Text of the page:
Her words, despite her broken English, served to recall to me the fact that I was, beyond doubt, a trespasser! By what right did I presume to force my way into other people's apartments?

"There is some one in there whom I must see," I said, realizing, however, that my chance of doing so was poor.

"You see nobody," she snapped back uncompromisingly. "You go away!"

She took a step towards me, continuing to point to the door. Where had
I previously encountered the glance of those splendid, savage eyes?

So engaged was I with this taunting, partial memory, and so sure, if the woman would but uncover her face, of instantly recognizing her, that still I hesitated. Whereupon, glancing rapidly over her shoulder into whatever place lay beyond the curtained doorway, she suddenly stepped back and vanished, drawing the curtains to with an angry jerk.

I heard her retiring footsteps; then came a loud bang. If her object in intercepting me had been to cover the slow retreat of some one she had succeeded.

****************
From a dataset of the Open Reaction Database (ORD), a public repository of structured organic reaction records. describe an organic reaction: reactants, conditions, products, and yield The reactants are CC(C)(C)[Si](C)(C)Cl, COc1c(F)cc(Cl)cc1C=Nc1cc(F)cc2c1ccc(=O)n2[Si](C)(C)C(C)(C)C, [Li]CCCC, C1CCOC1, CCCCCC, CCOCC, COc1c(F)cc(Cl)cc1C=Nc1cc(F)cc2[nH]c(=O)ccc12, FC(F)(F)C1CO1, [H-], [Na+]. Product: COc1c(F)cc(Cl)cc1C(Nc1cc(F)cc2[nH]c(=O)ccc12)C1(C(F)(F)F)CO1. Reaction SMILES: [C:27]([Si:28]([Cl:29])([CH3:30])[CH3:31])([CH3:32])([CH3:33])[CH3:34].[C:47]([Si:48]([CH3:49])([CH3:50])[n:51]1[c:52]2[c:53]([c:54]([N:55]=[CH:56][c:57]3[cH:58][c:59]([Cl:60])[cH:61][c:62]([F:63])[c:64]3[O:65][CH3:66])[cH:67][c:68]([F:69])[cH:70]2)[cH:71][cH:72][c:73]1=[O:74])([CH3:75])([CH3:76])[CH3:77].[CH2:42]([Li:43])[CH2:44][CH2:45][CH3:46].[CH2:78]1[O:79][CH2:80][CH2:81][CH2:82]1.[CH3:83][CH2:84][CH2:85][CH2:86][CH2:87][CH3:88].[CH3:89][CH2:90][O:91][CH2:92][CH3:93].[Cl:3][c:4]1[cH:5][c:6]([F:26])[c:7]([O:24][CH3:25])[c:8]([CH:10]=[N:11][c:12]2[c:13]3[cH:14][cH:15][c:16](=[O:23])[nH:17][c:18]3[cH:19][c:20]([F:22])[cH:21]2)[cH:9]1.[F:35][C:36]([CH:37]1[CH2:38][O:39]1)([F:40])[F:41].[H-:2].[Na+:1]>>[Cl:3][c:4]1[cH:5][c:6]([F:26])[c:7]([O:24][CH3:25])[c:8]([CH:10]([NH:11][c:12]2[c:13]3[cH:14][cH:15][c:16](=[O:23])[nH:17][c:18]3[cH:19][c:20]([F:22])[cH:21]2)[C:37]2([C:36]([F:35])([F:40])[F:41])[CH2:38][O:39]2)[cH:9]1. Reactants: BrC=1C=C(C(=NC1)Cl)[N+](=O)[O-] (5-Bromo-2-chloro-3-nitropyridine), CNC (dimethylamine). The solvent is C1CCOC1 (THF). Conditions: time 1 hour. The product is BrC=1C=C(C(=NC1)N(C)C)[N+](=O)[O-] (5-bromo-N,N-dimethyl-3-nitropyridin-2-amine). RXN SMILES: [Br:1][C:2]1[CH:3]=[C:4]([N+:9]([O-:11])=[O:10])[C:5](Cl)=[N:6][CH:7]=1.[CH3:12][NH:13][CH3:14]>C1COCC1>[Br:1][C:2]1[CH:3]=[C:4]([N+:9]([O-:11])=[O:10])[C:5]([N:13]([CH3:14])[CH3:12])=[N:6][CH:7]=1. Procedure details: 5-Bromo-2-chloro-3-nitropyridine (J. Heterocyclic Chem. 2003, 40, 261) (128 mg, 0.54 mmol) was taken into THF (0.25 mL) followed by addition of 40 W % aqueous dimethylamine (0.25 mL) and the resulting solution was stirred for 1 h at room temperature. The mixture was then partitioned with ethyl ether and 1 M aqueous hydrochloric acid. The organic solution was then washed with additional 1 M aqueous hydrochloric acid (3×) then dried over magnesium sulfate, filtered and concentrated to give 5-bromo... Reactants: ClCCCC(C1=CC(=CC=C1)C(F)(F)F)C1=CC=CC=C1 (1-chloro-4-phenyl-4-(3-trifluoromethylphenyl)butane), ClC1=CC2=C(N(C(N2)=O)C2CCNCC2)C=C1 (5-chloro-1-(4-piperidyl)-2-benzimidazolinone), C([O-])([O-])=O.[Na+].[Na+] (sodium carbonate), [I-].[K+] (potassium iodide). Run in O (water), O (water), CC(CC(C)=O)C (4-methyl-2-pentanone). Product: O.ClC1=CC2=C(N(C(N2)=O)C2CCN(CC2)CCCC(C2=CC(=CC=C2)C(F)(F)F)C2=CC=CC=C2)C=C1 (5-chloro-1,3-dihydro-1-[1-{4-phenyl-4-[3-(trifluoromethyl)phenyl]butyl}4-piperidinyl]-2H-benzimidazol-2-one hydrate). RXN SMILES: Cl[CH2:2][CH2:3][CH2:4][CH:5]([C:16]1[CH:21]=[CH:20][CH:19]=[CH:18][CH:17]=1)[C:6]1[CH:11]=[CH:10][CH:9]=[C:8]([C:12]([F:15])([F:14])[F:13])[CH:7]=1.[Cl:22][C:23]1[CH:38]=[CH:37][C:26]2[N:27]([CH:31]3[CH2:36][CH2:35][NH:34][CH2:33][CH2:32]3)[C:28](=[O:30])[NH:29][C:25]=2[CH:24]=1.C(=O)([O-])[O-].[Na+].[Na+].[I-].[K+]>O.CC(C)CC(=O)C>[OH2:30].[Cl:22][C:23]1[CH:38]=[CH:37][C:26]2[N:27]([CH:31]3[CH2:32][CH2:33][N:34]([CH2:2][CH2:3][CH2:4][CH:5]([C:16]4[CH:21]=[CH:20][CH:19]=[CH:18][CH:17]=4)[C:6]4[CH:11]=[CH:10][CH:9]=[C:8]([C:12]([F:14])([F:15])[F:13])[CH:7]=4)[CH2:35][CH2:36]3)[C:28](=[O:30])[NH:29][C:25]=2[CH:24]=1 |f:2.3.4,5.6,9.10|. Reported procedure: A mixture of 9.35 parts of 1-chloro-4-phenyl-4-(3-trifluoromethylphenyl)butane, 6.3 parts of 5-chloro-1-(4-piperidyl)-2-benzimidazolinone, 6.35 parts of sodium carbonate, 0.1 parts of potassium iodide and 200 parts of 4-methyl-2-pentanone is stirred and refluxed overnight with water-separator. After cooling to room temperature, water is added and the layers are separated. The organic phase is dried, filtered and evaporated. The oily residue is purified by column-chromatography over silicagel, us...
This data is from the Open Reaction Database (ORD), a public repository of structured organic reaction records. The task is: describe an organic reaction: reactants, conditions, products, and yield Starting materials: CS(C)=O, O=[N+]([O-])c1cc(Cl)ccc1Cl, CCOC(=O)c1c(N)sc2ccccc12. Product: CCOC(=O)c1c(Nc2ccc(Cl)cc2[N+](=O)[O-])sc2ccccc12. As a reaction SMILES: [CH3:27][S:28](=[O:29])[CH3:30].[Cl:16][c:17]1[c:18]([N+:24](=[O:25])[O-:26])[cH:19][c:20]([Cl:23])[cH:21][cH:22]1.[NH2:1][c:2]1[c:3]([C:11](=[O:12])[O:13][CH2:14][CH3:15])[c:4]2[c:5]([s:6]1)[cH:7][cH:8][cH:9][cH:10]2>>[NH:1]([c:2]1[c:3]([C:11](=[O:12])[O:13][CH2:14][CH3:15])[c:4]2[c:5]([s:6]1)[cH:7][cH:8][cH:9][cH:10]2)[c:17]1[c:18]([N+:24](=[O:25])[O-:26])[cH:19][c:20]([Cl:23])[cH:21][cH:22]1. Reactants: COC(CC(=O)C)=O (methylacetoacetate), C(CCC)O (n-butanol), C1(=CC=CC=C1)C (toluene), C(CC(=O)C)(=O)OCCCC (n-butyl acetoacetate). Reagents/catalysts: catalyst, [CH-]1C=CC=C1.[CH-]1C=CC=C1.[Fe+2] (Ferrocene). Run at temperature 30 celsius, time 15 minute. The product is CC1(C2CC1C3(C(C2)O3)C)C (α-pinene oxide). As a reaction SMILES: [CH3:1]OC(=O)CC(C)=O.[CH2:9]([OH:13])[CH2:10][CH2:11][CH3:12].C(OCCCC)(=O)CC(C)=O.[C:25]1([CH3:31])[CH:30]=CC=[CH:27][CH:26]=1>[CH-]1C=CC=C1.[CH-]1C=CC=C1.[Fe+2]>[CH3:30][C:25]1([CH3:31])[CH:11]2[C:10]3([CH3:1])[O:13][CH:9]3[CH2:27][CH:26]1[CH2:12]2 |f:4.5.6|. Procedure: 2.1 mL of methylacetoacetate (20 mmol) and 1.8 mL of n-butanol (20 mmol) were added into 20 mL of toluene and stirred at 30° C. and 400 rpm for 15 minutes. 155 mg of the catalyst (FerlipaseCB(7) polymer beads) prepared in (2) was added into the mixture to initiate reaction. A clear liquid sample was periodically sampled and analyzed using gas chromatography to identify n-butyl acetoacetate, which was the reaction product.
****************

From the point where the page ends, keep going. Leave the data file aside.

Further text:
Recognizing that I had cut a truly sorry figure in the encounter, I retraced my steps.

By what route I ultimately regained the main staircase I have no idea; for my mind was busy with that taunting memory of the two dark eyes looking out from the folds of the green embroidered shawl. Where, and when, had I met their glance before?

To that problem I sought an answer in vain.

The message despatched to New Scotland Yard, I found M. Samarkan, long famous as a mâitre d' hôtel in Cairo, and now host of London's newest and most palatial khan. Portly, and wearing a gray imperial, M. Samarkan had the manners of a courtier, and the smile of a true Greek.